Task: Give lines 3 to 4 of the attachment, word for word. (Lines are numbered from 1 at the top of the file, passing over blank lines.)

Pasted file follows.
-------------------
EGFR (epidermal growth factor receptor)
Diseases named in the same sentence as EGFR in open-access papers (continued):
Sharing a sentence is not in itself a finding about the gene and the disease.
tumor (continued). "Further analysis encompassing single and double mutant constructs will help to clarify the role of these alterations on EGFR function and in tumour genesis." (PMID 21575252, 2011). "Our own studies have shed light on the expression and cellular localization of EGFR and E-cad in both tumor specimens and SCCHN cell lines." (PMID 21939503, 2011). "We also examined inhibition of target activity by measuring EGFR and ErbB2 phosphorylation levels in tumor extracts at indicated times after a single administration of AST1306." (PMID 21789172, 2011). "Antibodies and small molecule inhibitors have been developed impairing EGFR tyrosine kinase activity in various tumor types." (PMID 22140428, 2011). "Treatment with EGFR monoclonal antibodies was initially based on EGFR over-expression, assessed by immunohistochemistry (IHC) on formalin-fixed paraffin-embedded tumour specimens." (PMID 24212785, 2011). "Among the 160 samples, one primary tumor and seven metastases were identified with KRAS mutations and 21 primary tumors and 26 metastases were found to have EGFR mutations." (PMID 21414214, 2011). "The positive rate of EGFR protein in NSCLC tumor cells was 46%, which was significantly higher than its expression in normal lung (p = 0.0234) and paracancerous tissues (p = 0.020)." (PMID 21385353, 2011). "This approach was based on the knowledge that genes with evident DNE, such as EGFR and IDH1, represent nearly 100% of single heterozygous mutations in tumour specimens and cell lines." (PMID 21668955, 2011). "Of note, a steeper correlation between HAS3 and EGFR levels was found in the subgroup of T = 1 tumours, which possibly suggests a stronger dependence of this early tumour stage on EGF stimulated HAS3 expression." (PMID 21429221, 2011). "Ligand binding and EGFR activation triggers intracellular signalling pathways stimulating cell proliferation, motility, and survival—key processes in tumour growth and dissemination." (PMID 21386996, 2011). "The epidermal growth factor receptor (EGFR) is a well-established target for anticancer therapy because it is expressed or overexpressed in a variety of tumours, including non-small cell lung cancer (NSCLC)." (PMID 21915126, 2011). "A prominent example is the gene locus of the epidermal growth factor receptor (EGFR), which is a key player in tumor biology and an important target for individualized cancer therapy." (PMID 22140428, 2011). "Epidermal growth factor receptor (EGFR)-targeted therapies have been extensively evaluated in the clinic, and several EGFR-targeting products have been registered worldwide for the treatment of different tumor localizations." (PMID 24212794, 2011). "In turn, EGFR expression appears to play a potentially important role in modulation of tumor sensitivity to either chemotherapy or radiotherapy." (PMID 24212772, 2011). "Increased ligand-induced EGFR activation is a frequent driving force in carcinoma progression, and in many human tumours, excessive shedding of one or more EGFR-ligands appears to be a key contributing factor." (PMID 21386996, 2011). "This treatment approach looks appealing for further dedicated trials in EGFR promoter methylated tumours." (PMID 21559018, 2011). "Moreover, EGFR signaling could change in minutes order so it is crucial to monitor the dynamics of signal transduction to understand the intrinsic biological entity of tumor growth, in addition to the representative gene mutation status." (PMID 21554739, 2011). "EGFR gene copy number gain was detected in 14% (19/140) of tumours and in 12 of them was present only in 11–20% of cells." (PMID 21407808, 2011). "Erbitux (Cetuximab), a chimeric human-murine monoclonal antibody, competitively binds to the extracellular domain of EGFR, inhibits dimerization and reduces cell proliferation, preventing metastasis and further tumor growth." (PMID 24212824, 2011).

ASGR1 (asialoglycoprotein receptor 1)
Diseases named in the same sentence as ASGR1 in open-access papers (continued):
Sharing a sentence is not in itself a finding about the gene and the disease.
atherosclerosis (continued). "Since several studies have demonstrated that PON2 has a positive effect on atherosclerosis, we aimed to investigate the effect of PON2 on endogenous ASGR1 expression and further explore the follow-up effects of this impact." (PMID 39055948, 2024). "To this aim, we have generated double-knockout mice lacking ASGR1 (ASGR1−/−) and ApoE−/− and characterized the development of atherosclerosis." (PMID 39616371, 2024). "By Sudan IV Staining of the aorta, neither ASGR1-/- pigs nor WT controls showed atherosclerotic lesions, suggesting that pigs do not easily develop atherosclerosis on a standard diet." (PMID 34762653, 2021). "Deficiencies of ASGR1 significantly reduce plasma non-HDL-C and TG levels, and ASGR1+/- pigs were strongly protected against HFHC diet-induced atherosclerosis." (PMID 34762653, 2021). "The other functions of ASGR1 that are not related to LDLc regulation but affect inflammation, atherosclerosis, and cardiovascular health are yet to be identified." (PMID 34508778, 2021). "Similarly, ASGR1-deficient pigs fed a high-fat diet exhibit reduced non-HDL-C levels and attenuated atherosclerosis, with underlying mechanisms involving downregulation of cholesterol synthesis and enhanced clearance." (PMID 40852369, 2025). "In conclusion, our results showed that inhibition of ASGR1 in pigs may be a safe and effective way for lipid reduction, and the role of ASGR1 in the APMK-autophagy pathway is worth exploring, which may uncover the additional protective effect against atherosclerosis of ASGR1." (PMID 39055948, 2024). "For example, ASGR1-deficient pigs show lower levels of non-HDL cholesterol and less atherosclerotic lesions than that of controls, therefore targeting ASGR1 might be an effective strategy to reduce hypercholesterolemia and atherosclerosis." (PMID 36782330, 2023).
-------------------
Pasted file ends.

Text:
Sharing a sentence is not in itself a finding about the gene and the disease.
tumor (continued). "Further analysis encompassing single and double mutant constructs will help to clarify the role of these alterations on EGFR function and in tumour genesis." (PMID 21575252, 2011). "Our own studies have shed light on the expression and cellular localization of EGFR and E-cad in both tumor specimens and SCCHN cell lines." (PMID 21939503, 2011). "We also examined inhibition of target activity by measuring EGFR and ErbB2 phosphorylation levels in tumor extracts at indicated times after a single administration of AST1306." (PMID 21789172, 2011). "Antibodies and small molecule inhibitors have been developed impairing EGFR tyrosine kinase activity in various tumor types." (PMID 22140428, 2011). "Treatment with EGFR monoclonal antibodies was initially based on EGFR over-expression, assessed by immunohistochemistry (IHC) on formalin-fixed paraffin-embedded tumour specimens." (PMID 24212785, 2011). "Among the 160 samples, one primary tumor and seven metastases were identified with KRAS mutations and 21 primary tumors and 26 metastases were found to have EGFR mutations." (PMID 21414214, 2011). "The positive rate of EGFR protein in NSCLC tumor cells was 46%, which was significantly higher than its expression in normal lung (p = 0.0234) and paracancerous tissues (p = 0.020)." (PMID 21385353, 2011). "This approach was based on the knowledge that genes with evident DNE, such as EGFR and IDH1, represent nearly 100% of single heterozygous mutations in tumour specimens and cell lines." (PMID 21668955, 2011). "Of note, a steeper correlation between HAS3 and EGFR levels was found in the subgroup of T = 1 tumours, which possibly suggests a stronger dependence of this early tumour stage on EGF stimulated HAS3 expression." (PMID 21429221, 2011). "Ligand binding and EGFR activation triggers intracellular signalling pathways stimulating cell proliferation, motility, and survival—key processes in tumour growth and dissemination." (PMID 21386996, 2011). "The epidermal growth factor receptor (EGFR) is a well-established target for anticancer therapy because it is expressed or overexpressed in a variety of tumours, including non-small cell lung cancer (NSCLC)." (PMID 21915126, 2011). "A prominent example is the gene locus of the epidermal growth factor receptor (EGFR), which is a key player in tumor biology and an important target for individualized cancer therapy." (PMID 22140428, 2011). "Epidermal growth factor receptor (EGFR)-targeted therapies have been extensively evaluated in the clinic, and several EGFR-targeting products have been registered worldwide for the treatment of different tumor localizations." (PMID 24212794, 2011). "In turn, EGFR expression appears to play a potentially important role in modulation of tumor sensitivity to either chemotherapy or radiotherapy." (PMID 24212772, 2011). "Increased ligand-induced EGFR activation is a frequent driving force in carcinoma progression, and in many human tumours, excessive shedding of one or more EGFR-ligands appears to be a key contributing factor." (PMID 21386996, 2011). "This treatment approach looks appealing for further dedicated trials in EGFR promoter methylated tumours." (PMID 21559018, 2011). "Moreover, EGFR signaling could change in minutes order so it is crucial to monitor the dynamics of signal transduction to understand the intrinsic biological entity of tumor growth, in addition to the representative gene mutation status." (PMID 21554739, 2011). "EGFR gene copy number gain was detected in 14% (19/140) of tumours and in 12 of them was present only in 11–20% of cells." (PMID 21407808, 2011). "Erbitux (Cetuximab), a chimeric human-murine monoclonal antibody, competitively binds to the extracellular domain of EGFR, inhibits dimerization and reduces cell proliferation, preventing metastasis and further tumor growth." (PMID 24212824, 2011).